Teachers will model planning and writing the essay using a graphic organizer, scoring the essay using a rubric, setting goals based on the results of the rubric and developing appropriate self-talk statements.
The sequence of instruction presented in this course is based on the gradual release of responsibility model, “I do”, “We do”, “You do.” Using this process allows students to see how the teacher would carry out the task (I do), opportunities for guided practice (We do), and ending with independent use (You do). Stage 3 focuses on the “I do” and “We do” aspects of the lessons. Stage 6 is where teachers ensure that students can work independently (You do).
In Stage 4 teachers want to make sure that students have memorized the steps in the strategy mnemonic that is being addressed.
Importantly, teachers have students begin memorizing in stages 1 through 3, but they should take some time during this stage to verify that students have thoroughly memorized the steps. Fundamentally, we want students to internalize the strategy mnemonic as well as their personalized self-statements. This stage is especially important for struggling students, but may not be necessary for many students and can be omitted for them.
Stage 5 focuses on the need for teacher scaffolding of the strategies that have been previously taught in Stages 1—3.
The teacher provides as much support as is needed for students to attain their goals. Some of the activities will include collaborative writing, development of self-statements, goal setting and generalization of skills throughout this stage. The research is clear about the importance of the gradual release of responsibility from the teacher to the student in order for the student to be successful. The pace for the release of responsibility will depend on the students and most likely will be longer for students who find writing difficult. This stage requires much differentiation by the teacher and takes the most time of all the stages.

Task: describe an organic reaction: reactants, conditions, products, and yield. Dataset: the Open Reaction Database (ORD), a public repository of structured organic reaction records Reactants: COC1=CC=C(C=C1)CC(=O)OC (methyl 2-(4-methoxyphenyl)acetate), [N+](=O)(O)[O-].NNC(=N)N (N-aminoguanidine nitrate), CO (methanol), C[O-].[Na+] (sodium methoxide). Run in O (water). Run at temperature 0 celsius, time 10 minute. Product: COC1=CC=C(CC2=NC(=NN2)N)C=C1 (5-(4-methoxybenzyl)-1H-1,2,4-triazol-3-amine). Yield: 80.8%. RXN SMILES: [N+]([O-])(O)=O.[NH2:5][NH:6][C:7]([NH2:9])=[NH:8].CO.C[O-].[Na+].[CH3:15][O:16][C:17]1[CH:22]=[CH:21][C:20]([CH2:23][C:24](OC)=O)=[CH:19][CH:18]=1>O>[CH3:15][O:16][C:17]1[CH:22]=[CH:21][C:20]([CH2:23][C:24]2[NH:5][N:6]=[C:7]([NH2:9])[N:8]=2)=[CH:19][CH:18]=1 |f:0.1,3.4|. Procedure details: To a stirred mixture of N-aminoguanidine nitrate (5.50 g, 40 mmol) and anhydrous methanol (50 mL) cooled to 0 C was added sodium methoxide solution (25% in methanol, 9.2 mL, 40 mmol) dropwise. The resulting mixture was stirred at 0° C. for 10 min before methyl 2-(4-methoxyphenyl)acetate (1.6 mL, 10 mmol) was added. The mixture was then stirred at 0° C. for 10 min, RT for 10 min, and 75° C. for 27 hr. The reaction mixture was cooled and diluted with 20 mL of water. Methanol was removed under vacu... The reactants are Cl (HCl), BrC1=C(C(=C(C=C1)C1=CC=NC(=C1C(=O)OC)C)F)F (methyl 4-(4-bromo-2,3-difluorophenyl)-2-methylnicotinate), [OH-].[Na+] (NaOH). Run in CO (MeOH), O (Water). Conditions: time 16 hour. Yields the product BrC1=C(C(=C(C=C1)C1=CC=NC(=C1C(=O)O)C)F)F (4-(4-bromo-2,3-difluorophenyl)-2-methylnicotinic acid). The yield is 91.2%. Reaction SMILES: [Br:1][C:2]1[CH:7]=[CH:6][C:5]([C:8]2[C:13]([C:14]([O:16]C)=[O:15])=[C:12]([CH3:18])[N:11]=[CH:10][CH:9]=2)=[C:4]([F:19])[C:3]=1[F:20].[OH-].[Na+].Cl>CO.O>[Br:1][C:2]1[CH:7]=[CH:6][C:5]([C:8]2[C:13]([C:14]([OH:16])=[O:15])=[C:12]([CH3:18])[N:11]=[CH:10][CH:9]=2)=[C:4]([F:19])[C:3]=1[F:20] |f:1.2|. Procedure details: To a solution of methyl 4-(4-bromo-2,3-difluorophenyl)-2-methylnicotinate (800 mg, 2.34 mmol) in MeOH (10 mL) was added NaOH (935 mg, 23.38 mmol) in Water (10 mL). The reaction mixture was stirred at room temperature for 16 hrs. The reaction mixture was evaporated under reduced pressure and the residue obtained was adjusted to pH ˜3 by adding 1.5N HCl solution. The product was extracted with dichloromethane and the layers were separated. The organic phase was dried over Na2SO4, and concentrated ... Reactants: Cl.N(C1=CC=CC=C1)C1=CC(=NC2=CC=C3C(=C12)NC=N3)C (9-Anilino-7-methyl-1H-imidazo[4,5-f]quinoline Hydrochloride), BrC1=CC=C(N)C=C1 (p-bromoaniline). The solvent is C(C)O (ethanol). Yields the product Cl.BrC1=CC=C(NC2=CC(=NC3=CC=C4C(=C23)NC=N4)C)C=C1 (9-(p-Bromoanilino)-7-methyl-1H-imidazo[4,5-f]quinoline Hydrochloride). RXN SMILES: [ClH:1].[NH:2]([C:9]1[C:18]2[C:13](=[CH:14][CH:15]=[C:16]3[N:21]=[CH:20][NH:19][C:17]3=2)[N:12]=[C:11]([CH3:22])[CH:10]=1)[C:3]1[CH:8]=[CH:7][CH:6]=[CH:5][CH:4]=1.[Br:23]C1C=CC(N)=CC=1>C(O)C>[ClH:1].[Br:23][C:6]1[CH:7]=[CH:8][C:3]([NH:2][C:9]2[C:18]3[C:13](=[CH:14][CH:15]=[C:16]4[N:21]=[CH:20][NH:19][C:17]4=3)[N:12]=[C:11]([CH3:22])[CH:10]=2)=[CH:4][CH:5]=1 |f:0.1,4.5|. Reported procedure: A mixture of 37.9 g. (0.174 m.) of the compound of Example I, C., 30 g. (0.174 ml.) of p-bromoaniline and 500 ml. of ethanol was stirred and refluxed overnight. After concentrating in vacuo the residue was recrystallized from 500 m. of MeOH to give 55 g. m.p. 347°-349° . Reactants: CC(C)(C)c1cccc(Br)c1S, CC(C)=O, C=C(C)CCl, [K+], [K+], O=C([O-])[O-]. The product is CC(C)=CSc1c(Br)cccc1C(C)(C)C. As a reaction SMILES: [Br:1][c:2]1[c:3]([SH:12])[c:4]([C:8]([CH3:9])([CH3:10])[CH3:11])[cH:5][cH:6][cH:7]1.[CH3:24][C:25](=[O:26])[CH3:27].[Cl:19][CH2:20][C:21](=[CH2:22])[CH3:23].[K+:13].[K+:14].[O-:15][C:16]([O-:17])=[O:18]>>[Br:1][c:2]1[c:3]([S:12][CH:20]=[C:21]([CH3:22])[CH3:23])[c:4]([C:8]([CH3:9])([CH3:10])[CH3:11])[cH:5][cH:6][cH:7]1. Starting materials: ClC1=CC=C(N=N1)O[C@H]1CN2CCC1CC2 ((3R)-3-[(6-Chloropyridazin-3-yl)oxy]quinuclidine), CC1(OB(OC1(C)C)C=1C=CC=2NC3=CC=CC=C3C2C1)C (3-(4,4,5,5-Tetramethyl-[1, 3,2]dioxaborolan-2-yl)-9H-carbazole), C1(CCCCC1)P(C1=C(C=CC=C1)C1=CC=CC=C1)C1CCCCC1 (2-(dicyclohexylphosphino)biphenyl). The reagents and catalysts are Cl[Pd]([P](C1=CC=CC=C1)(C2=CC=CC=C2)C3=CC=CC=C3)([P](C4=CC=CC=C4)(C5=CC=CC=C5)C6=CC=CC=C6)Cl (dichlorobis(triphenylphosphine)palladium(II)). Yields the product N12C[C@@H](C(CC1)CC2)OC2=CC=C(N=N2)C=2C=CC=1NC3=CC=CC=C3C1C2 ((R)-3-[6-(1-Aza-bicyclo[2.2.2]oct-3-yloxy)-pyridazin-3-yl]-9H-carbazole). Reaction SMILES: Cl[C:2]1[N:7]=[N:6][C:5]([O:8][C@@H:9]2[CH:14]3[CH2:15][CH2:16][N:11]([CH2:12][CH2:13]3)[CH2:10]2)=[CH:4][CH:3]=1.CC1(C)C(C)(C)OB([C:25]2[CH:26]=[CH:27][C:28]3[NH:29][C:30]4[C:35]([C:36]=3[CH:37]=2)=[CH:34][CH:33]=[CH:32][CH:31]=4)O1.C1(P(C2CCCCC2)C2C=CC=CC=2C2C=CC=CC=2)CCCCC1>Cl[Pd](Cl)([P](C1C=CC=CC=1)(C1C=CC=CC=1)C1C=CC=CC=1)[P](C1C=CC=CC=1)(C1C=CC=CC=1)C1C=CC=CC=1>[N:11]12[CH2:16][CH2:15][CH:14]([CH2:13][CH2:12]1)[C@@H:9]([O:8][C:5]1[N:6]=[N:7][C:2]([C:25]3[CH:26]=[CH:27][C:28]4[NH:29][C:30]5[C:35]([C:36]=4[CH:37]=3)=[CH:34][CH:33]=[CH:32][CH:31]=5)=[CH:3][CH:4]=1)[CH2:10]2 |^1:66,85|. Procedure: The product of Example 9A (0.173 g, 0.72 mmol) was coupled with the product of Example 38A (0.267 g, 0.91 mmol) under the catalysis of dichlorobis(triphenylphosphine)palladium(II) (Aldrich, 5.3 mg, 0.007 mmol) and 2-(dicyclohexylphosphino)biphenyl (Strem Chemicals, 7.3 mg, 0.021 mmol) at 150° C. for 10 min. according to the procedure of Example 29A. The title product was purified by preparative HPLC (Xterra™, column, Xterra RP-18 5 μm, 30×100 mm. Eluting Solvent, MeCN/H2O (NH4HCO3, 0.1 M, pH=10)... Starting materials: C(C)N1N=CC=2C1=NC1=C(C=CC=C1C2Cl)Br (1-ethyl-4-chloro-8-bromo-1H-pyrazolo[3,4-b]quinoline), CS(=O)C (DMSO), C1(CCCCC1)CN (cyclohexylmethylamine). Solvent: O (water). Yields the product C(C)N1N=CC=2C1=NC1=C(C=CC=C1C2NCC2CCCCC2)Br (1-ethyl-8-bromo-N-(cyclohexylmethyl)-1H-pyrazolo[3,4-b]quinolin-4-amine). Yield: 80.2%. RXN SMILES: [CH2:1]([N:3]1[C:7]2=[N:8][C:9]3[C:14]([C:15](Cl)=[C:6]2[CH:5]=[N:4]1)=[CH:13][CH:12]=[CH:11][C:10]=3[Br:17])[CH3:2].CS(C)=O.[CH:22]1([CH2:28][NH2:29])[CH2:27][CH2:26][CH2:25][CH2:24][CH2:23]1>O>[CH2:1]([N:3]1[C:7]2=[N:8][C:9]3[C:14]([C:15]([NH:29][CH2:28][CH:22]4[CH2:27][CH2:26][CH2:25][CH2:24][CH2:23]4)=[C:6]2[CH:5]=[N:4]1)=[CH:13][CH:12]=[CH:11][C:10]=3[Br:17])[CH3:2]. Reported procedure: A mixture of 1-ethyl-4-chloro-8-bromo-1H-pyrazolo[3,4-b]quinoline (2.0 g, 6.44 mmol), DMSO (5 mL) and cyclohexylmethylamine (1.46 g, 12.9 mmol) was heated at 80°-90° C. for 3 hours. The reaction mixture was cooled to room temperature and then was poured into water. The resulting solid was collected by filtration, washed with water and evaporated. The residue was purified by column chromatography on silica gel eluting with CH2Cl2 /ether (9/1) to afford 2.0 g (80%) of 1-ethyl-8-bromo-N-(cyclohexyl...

Stage 6 provides an opportunity to move students who have not already moved from “overt” to “covert” writing.
Stage 6 provides an opportunity to move students who have not already moved from “overt” to “covert” writing. The use of graphic organizers and self-instruction planners is typically not necessary for most of the students. An important goal in Stage 6 is to have students independently update their self-regulation plans. Generally, this stage continues the fading of scaffolds in Stage 5 to complete independence. Work in this stage also ensures that transfer to other environments is accomplished. Transfer work is begun in earlier stages and reviewed by teachers at this point to ensure generalization of strategies. Plans for maintenance and generalization continue to be implemented with continued collaborative assessment of strategies. Teachers may need to provide “booster” instruction in the genre during or after this stage.
1000’s of teachers are experiencing unprecedented writing and excelled learning results using Self-Regulation Strategy Development (SRSD). Additionally, SRSD success is cumulative and achieves generalization to other disciplines. Here are just a handful of our SRSD stories.